Rolling Stone - 3 stars out of 5 -- "[P]layful, a montage of impulses -- crunchy rock, apocalyptic electro-disco, solo-John Lennon balladry -- that come like whiplash."
Spin - "This record's like a charming stroll through a garden maze with ludicrous traps and surprises around each hedge, dashing lyrical expectations aside and plumbing emotionally fraught harmonies in the same breath"
NME (Magazine) - "Butler uses a broad variety of styles -- classic garage rock'n'roll, new wave, lounge balladry, electric '70s funk, synth-pop -- to deliver eight edge-of-darkness diktats in that confrontational Arcade Fire snarl..."
Paste (magazine) - "[E]very song is a look backward to the alternative strains of rock and roll that'll get you on your feet and shaking like a maniac."
Pitchfork (Website) - "At its most inspired, POLICY resembles a screwball musical adaptation of John Lennon's lost weekend."
Clash (magazine) - "POLICY clocks-in at under 30 minutes, and adopts a rough-around-the edges, garage-band quality in contrast to Arcade Fire's sprawling, orchestral anthems."
Personnel: Jeremy Gara (drums).
Audio Mixer: Mark Lawson.
Recording information: Electric Lady Studios (05/2014); Sonovox Studios (05/2014).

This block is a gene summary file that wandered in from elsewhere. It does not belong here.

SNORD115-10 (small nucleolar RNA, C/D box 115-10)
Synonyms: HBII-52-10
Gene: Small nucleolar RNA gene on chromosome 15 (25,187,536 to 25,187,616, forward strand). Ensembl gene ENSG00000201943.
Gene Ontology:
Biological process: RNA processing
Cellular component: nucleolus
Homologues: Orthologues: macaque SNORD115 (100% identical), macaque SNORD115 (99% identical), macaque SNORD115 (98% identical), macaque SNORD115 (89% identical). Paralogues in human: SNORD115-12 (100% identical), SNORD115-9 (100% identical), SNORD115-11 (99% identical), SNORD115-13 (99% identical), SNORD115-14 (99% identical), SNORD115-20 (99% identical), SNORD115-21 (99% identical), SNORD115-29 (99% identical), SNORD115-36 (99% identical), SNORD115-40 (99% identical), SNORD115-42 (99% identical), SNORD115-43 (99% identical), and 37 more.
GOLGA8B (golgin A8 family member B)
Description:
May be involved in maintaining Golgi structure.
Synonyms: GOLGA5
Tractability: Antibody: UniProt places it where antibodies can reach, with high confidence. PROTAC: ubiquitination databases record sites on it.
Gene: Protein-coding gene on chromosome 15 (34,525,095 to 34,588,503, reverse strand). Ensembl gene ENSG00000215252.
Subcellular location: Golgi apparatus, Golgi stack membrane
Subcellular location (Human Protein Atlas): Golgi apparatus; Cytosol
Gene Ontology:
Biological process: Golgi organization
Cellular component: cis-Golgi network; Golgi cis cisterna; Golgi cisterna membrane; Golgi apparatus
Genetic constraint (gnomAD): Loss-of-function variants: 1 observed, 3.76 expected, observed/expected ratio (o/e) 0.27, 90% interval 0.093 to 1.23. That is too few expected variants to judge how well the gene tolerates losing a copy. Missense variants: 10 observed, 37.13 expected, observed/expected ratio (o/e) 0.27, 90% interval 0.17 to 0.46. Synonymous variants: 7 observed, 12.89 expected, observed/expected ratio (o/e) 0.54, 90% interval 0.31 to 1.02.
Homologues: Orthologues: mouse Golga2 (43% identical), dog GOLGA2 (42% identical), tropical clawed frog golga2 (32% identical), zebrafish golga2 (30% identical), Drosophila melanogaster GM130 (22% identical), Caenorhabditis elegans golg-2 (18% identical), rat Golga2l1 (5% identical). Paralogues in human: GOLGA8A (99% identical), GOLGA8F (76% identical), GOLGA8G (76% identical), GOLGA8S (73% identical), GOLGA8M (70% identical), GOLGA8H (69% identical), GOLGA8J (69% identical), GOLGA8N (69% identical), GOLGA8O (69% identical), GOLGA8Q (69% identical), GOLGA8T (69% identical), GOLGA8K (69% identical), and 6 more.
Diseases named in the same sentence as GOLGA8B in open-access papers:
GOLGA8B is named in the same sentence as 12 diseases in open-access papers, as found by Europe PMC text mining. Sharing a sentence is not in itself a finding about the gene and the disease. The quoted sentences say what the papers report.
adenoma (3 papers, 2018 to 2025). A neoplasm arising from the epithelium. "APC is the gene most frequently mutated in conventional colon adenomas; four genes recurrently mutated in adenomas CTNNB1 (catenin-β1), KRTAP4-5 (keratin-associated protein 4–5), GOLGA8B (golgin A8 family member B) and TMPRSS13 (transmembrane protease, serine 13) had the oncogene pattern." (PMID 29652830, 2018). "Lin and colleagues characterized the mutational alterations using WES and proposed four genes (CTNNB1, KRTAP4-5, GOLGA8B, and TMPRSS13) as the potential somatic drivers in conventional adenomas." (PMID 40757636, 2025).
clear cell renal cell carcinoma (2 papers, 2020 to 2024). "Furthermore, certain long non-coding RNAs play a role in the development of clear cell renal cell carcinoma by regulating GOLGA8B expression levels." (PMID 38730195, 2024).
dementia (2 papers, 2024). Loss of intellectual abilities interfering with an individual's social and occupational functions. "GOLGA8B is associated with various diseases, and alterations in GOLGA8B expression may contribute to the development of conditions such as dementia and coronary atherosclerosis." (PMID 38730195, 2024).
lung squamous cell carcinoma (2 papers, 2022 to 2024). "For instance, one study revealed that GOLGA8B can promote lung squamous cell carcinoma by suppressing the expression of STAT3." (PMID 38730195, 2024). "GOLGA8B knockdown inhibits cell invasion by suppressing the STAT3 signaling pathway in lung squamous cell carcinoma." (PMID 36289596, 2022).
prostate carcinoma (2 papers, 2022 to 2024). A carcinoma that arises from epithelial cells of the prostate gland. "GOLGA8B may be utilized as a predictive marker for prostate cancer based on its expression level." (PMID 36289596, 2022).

Policy, the debut solo outing from the excitable Arcade Fire multi-instrumentalist and younger brother of frontman Win Butler, casts Will Butler as the less relentlessly earnest of the two siblings, but the genre-hopping eight-song set retains his flagship band's penchant for taking on the big questions of faith, capitalism, and cultural identity in the 21st century, albeit with a decidedly less heavy hand. Defiant opener "Take My Side" is pure Strokes-ian proto-punk peppered with honeyed girl group "shoo-la-la-la's," the icy "Anna" stalks its quarry against a backdrop of coiled, new wave austerity, and the warmly lit ballads "Finish What I Started" and "Sing to Me" invoke names like Dennis Wilson and Father John Misty, but what Policy evokes most of all is Arcade Fire. The fiery and fractured, emotionally charged indie punk foundations of "Son of God" and "What I Want" sound like they were born out of the same sessions that produced The Suburbs' "Month of May," and the hypnotic "Something's Coming," with its psych-kissed, deep pocket groove and elliptical melodies, feels like the lost B-side of Reflektor's "It's Never Over (Oh Orpheus)." ~ James Christopher Monger